Curling up with a good book is a hobby well suited for our physically distanced times. As a result, many people across the world are running out of books in their homes to read and are looking for recommendations. If this is your dilemma, some book review podcasts may be what you need. The podcasts below tend to be long and require some uninterrupted time to truly enjoy, much like the books they recommend. These five podcasts are a good starting point.
1. “The Book Review” podcast by The New York Times
Host Pamela Paul and editors at The New York Times “The Book Review” discuss books on topics ranging from international affairs to criminal justice, from novels to mythology. The podcast centers on interviews with authors about their lives, their latest books, the writing process and thoughts on the world.
Listening to “The Book Review” feels like attending a writers panel hosted by a great English professor. The questions are well crafted, the answers are thoughtful and you will end the podcast wanting to know more.
2. “Los Angeles Review of Books”
Like “The Book Review” by the Times, “The Los Angeles Review of Books” (LARB) radio hour covers a wide range of books and talks to authors.
One particular strength is centering discussion around social justice issues including the Black Lives Matter movement, feminism and queer history. The podcast highlights the voices of people of color and LGBTQ people, broadening the range of perspectives and stories heard on-air. Considering the long standing issues of limited diversity in the publishing industry, this inclusion is especially important.
LARB is hosted by editor at large Kate Wolf, gender and sexuality editor Eric Newman and managing editor Medaya Ocher. If you want to educate yourself more about the long standing social issues behind the headlines, “LARB” may be the podcast for you.
“The New Yorker Fiction Podcast” has a unique format, combining the strengths of audiobooks with those of more discussion-oriented podcasts. Host Deborah Treisman invites writers to discuss and read aloud a story from the New Yorker archives. Recent guests include Allegra Washington, Bryan Washington and Greg Jackson. Each guest brings their own unique voice to the podcast, revealed both through their discussion of the story and how they read it.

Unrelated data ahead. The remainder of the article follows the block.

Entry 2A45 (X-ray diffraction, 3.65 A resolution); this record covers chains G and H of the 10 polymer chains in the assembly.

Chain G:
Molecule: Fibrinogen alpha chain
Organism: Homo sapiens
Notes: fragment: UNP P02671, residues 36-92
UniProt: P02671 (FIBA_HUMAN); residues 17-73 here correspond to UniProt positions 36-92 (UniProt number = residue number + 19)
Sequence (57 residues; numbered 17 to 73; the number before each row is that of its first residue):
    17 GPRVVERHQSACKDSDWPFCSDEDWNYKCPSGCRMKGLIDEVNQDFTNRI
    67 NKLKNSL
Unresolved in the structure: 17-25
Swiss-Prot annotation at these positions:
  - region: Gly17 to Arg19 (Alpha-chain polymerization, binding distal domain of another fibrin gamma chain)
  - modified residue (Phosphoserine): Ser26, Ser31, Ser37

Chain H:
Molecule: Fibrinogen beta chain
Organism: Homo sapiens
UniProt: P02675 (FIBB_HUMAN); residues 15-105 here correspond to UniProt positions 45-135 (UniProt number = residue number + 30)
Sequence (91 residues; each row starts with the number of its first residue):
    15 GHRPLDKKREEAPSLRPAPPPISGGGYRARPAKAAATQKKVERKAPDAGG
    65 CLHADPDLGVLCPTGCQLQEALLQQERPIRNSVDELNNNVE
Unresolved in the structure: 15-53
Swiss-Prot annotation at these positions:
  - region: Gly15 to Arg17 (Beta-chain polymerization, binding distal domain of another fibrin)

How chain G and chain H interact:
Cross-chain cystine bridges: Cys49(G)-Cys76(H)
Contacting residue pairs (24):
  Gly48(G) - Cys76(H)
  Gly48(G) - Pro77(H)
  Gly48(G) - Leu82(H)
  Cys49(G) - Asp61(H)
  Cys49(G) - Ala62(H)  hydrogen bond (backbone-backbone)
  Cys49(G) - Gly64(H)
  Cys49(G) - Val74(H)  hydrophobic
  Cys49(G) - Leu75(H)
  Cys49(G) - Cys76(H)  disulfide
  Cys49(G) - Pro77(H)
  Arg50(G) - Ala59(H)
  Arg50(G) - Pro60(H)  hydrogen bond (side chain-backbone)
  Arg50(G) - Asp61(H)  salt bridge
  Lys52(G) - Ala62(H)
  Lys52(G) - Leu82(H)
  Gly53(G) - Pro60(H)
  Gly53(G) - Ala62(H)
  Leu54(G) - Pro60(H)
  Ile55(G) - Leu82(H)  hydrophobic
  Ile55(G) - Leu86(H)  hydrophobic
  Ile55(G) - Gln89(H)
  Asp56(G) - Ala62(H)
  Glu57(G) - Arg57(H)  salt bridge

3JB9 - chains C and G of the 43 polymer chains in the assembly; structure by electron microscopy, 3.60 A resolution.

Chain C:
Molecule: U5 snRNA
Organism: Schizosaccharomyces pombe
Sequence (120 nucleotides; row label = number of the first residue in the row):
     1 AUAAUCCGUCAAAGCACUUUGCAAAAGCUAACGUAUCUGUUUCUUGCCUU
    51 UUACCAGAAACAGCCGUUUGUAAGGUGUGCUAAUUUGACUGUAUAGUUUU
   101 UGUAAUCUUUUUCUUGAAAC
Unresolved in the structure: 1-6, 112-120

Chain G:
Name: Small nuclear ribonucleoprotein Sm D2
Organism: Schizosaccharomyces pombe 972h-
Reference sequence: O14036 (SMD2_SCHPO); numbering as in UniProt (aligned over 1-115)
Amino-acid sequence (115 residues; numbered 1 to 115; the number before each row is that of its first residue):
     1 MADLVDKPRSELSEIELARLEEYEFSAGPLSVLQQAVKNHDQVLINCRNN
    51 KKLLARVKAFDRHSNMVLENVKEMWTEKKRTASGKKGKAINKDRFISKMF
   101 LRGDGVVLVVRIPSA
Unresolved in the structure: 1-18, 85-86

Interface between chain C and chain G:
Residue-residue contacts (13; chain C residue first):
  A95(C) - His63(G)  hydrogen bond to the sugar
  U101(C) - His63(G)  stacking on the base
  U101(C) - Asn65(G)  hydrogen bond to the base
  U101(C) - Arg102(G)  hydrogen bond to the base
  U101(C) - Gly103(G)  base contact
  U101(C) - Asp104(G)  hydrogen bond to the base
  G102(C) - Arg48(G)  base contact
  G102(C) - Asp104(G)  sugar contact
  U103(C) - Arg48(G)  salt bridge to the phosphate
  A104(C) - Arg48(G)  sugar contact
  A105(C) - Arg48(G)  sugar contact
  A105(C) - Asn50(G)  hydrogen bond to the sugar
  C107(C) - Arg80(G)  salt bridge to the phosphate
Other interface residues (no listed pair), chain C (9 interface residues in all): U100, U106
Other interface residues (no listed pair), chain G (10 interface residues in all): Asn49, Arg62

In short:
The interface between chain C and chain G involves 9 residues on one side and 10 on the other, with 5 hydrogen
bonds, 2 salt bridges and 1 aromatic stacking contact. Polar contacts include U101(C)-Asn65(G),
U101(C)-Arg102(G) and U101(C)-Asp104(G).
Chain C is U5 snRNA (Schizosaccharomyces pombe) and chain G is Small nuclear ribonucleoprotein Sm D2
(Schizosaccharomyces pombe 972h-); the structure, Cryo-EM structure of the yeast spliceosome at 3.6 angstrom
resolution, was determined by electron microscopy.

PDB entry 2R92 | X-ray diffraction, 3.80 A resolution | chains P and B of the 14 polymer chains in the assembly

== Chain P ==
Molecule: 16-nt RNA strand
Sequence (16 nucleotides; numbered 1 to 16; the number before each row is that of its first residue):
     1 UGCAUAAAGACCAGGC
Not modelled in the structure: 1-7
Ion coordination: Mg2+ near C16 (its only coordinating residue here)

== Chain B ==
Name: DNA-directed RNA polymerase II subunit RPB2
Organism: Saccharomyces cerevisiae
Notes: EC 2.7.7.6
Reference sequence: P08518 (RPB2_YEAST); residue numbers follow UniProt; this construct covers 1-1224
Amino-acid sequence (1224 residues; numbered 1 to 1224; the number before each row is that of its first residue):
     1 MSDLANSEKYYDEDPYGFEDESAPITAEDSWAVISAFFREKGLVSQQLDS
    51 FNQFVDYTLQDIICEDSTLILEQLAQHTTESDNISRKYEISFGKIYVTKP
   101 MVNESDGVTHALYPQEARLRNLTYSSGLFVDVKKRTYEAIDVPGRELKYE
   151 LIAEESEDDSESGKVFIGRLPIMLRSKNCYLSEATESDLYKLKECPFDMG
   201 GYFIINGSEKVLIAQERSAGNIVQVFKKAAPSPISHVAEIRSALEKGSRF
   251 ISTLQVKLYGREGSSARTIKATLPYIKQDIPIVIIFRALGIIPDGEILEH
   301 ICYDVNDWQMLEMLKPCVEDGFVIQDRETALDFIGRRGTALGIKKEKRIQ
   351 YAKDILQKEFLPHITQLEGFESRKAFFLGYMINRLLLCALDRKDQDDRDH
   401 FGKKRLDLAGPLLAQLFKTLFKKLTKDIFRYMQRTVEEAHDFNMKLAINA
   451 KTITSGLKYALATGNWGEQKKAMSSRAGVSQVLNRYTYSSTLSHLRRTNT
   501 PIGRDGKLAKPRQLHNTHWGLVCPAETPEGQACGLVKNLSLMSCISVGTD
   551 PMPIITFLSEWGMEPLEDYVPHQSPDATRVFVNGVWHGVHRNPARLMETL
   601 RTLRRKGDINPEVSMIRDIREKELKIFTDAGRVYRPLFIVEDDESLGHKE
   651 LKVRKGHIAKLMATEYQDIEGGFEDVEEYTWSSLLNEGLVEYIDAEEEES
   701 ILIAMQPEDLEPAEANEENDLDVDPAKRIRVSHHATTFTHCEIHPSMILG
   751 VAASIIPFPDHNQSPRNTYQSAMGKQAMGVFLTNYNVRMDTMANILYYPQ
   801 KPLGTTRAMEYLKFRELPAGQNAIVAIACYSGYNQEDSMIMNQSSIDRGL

The podcast both addresses the changes brought by COVID-19 and offers an escape from day-to-day reality through fiction. For example, Bryan Washington’s reading of the story “UFO in Kushiro,” set right after an earthquake, offers insight into how relationships and personal lives shift in light of catastrophic events. “The New Yorker Fiction Podcast” combines the power of fiction to inform our view of the world with its ability to provide relief, a podcast both for our time and beyond it.
The “London Review Bookshop Podcast” is exactly what it claims to be: recordings of live events at the London Review bookstore. Listening to these podcasts transports you back to a time when a crowded room did not feel like a death sentence. The occasional glitch in sound quality or overheard noise from the audience annoys some listeners, but for me it is simply a reminder of the welcoming noise of a friendly crowd that I long to return to someday.
The format of the “The London Review Bookshop Podcast” varies based on the event that was recorded, whether it’s one-on-one interviews with authors, panels on issues in the industry or various works read aloud. Due to the pandemic, some episodes are recorded conversations meant to replace live events, providing listeners with a chance to hear from more authors despite the hectic times.
I know, I know, I promised you book review podcasts and this podcast does not only review books. However, books exist within a media landscape that includes journalism, film and audio. To understand the context in which authors exist, listening to “Longform” is a good place to start.
Hosts Aaron Lammer, Max Linsky and Evan Ratliff interview writers, filmmakers, podcasters and journalists about how they work, what they are making and what they think of the world.
The biggest questions in the business — of objectivity, equity, fairness and other core values — are thoughtfully discussed in ways that give listeners insights into the decisions that shape the news they read, watch and listen to. You may leave the podcast with more questions than you started with before you tuned in, but those questions will make your reading experience more worthwhile.
A Personal Note
As Jhumpa Lahiri wrote in “The Namesake,” books “let you travel without moving your feet.”
I certainly hope that stays true for me, because I plan on spending until at least February largely in my home with my family, where I have been since March. Personally, I am not yet comfortable with the risks of sharing on-campus spaces, so for now, escaping into books will be one of my few modes of travel.
I know that I am lucky that isolation and boredom is my only worry at this time, with so many people sick, grieving, impoverished and scared. I cannot offer you solutions, although I wish you luck with whatever challenges you face. I hope that spending my time reviewing podcasts saves you a bit of your own time in these challenging days, and that books can provide you with some of the same solace that they have given me.